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Rep. Shelly Short will resign from state House to fill Senate seat

UPDATED: Mon., Jan. 30, 2017, 7:13 p.m.

Rep. Shelly Short, R-Addy, right, speaks Monday, Jan. 23, 2017, at an anti-abortion rally at the Capitol in Olympia, Washington. She was appointed Monday to replace Brian Dansel in the Senate, representing northeastern Washington’s 7th District. (Ted S. Warren / AP)
Rep. Shelly Short, R-Addy, right, speaks Monday, Jan. 23, 2017, at an anti-abortion rally at the Capitol in Olympia, Washington. She was appointed Monday to replace Brian Dansel in the Senate, representing northeastern Washington’s 7th District. (Ted S. Warren / AP)

Shelly Short will resign from her post in the Washington state House of Representatives to replace Brian Dansel in the Senate.

Dansel announced his resignation last week after he was tapped by Donald Trump’s administration to be a special assistant to the U.S. agriculture secretary.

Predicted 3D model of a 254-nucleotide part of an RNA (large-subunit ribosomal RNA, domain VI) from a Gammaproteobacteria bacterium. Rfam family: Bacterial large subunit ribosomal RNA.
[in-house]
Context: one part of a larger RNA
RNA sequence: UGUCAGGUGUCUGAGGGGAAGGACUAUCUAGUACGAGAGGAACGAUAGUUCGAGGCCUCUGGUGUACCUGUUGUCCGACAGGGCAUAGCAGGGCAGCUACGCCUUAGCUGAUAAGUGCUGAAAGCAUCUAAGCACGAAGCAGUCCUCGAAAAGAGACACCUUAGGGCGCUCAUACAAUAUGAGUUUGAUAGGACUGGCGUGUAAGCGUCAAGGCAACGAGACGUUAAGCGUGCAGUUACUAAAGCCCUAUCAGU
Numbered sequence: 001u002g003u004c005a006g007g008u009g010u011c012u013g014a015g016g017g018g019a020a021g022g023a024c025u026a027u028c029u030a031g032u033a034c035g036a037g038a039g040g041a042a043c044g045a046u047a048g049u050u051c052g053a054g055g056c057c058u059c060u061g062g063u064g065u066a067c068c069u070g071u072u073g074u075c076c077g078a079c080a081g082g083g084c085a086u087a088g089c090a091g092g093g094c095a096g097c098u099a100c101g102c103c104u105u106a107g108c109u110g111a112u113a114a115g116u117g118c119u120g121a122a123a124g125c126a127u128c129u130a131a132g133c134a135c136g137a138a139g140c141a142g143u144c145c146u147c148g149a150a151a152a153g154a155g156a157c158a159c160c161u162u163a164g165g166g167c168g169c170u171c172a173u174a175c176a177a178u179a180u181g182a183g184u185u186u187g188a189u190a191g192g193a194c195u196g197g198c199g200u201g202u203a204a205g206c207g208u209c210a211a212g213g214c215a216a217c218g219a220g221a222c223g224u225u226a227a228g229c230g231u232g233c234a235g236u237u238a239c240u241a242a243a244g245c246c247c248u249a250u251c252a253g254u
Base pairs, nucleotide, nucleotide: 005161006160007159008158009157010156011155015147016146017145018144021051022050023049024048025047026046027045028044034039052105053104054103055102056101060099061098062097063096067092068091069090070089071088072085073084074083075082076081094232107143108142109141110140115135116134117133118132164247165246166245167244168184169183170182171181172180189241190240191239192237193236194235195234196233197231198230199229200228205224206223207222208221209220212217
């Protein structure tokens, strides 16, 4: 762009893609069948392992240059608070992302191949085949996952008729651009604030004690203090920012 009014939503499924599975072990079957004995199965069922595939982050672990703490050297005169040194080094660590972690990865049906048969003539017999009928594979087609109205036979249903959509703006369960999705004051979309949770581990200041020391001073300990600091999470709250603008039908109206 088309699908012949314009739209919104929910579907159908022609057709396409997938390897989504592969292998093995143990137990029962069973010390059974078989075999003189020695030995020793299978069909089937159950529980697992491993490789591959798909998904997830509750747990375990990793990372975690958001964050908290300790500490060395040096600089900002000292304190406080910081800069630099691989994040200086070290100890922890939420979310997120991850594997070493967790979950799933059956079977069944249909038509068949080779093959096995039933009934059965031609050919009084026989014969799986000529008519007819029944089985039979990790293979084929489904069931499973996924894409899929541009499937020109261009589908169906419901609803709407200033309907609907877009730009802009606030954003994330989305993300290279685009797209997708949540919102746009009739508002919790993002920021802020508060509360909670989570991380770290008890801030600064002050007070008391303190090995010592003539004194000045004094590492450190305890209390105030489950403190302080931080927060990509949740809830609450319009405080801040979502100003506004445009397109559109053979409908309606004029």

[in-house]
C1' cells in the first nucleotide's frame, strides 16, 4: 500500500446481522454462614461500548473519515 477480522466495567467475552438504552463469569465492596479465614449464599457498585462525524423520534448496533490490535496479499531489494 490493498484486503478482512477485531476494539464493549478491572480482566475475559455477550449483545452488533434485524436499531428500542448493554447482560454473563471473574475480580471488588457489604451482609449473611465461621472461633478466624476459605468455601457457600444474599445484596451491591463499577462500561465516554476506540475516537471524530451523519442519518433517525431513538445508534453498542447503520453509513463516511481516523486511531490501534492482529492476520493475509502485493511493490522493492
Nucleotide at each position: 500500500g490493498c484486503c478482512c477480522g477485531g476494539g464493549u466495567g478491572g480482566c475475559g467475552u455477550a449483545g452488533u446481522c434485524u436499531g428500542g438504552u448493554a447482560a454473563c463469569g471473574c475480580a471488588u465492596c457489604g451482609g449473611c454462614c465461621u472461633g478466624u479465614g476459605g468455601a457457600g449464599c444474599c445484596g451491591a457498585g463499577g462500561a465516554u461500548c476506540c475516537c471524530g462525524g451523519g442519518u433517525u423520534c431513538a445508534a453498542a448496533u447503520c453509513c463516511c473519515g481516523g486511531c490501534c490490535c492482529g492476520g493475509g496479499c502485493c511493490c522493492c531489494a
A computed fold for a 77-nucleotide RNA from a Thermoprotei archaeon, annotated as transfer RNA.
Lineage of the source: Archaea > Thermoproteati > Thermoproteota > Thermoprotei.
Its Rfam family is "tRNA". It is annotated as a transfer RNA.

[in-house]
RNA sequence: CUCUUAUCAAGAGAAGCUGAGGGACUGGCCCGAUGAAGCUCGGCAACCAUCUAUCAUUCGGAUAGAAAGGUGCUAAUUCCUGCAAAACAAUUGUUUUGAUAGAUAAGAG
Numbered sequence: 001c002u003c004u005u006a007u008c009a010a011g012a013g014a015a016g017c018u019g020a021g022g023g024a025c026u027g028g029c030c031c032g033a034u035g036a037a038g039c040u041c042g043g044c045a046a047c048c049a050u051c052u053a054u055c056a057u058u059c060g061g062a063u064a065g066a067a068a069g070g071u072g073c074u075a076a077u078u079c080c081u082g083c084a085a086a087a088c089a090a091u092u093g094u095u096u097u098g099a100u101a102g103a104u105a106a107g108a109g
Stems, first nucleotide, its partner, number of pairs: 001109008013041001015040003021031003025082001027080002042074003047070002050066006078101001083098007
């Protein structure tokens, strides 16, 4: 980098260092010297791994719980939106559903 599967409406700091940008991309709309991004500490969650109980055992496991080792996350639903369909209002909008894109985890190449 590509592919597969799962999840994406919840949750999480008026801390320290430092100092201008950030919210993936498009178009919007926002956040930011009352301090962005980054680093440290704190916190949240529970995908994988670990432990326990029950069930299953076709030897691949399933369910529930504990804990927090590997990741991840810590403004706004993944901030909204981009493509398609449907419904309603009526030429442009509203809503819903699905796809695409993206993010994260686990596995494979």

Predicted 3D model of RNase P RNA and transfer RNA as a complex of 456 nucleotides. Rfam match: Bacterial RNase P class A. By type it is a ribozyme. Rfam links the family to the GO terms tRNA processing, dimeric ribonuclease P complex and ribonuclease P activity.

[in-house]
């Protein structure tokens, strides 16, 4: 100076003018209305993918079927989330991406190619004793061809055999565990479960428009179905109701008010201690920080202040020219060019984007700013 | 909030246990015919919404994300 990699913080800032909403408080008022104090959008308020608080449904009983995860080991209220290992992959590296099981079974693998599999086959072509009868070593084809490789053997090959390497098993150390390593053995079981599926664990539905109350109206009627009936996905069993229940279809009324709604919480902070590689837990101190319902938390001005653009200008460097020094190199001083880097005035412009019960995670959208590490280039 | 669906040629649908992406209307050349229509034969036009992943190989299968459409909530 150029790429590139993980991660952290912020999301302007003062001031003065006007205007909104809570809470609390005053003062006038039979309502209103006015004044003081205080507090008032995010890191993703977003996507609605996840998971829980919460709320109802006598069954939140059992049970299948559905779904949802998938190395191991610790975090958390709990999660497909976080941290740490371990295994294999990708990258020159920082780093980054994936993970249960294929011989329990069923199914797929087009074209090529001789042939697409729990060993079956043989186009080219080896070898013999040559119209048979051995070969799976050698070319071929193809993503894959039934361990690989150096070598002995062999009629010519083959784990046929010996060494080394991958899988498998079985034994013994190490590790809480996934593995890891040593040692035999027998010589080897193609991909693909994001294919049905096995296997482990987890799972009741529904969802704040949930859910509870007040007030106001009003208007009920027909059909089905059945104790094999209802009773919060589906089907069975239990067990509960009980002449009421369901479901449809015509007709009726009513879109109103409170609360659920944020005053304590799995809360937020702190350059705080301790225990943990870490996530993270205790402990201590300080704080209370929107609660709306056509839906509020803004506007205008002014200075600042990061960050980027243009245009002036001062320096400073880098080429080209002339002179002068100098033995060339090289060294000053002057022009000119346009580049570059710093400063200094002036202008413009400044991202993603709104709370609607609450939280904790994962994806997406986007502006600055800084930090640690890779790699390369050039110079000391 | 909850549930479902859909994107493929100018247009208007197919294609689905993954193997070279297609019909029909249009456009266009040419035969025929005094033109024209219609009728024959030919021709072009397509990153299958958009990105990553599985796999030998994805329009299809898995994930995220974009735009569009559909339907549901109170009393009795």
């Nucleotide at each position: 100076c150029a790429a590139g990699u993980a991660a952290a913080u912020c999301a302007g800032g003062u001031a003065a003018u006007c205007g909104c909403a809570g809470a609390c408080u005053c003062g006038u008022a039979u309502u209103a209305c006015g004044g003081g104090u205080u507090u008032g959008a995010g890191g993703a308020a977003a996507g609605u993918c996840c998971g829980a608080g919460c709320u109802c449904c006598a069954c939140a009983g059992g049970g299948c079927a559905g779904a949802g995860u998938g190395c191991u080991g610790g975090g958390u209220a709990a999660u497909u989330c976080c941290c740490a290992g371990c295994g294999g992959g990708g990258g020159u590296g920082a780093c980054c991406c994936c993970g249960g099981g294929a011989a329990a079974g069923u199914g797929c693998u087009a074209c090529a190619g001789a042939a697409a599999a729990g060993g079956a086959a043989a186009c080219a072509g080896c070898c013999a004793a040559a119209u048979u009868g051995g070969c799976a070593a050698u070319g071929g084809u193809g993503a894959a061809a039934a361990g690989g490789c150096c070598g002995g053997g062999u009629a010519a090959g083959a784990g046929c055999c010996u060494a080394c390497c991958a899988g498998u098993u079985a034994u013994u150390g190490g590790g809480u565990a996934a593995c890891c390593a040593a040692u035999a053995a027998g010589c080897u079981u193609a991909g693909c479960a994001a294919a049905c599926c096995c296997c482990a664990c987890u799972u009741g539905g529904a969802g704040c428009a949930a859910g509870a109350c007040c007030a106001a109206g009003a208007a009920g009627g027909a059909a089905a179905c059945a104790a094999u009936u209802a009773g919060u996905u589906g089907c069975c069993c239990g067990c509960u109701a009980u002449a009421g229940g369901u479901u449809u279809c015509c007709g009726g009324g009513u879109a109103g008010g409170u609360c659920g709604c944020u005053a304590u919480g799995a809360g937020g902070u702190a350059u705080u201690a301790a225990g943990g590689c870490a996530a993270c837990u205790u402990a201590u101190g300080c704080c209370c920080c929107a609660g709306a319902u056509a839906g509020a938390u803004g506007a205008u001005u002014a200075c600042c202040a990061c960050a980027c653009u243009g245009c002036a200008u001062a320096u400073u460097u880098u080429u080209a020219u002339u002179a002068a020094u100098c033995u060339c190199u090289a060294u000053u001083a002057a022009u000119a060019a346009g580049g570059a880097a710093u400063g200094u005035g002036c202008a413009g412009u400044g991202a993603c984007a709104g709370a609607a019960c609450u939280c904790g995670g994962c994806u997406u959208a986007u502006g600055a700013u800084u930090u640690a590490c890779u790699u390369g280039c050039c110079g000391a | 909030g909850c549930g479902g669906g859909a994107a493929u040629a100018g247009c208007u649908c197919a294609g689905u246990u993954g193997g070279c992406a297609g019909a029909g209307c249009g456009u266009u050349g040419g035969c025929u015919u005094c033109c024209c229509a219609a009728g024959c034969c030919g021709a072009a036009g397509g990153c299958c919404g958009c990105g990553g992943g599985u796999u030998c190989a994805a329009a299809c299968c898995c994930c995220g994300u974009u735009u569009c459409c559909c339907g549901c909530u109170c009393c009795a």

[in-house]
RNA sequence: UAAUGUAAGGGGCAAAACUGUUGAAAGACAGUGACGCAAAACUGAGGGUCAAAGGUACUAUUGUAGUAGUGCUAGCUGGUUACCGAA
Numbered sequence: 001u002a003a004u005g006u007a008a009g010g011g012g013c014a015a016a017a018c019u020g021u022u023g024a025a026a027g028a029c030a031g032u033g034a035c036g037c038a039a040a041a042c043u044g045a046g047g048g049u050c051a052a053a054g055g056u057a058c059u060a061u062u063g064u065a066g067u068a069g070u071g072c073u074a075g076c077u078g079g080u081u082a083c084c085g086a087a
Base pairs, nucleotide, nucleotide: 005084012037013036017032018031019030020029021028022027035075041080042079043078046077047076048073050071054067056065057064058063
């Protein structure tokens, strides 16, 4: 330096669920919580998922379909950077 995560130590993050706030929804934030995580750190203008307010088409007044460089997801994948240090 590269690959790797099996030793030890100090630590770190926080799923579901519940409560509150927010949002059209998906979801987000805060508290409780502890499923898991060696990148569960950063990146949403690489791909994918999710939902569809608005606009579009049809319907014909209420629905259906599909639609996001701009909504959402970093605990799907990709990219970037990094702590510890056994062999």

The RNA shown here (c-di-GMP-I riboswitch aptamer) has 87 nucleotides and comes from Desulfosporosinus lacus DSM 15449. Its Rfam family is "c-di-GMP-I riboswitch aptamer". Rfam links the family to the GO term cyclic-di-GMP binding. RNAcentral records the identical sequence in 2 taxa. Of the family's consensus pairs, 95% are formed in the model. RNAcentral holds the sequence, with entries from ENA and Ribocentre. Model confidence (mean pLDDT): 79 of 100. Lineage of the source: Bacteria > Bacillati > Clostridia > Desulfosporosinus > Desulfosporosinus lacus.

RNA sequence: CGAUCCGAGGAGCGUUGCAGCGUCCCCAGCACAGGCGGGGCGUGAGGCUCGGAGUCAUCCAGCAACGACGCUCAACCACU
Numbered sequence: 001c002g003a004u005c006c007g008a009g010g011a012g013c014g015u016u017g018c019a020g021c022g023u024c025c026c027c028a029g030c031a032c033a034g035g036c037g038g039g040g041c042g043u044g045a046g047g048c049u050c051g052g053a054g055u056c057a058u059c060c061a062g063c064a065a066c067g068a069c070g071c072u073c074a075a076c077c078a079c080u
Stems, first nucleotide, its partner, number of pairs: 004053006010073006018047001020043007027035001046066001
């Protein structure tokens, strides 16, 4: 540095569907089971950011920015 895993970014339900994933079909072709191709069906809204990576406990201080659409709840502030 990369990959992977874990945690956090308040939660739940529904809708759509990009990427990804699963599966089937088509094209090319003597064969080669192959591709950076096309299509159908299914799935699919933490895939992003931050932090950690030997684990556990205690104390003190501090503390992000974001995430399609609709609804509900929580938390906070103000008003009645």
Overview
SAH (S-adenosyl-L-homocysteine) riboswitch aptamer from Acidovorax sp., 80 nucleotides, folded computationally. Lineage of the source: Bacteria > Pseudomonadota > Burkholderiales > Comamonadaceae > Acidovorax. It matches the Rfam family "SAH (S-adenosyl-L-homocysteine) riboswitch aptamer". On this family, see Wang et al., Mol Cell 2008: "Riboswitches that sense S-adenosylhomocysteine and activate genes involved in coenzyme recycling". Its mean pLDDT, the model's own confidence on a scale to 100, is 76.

Short, R-Addy, was appointed to the Senate seat Monday morning with unanimous approval from the boards of commissioners of Spokane, Pend Oreille, Stevens, Ferry and Okanogan counties. She was first elected to House in 2008 to represent northeastern Washington’s 7th Legislative District.

Eager to tilt the Senate back in their favor following Dansel’s resignation, Republican officials said last week they hoped to swear in a new senator as early as Monday.

But Short must first submit a letter of resignation to House leaders and the governor’s office. Republican operative Kelly Lotze said Monday that the process likely will take several days.

Republican precinct officers on Sunday selected three favorites from a list of nine people who vied for the Senate seat. The three people now being considered for Short’s seat in the House are:

Jacquelin Maycumber, who is Short’s legislative assistant;

John Smith, who was appointed to the seat in 2013 and served for one session before losing an election to Dansel;

and Larry Stickney, a conservative activist who led a campaign to roll back domestic-partnership benefits for gay couples in 2009.


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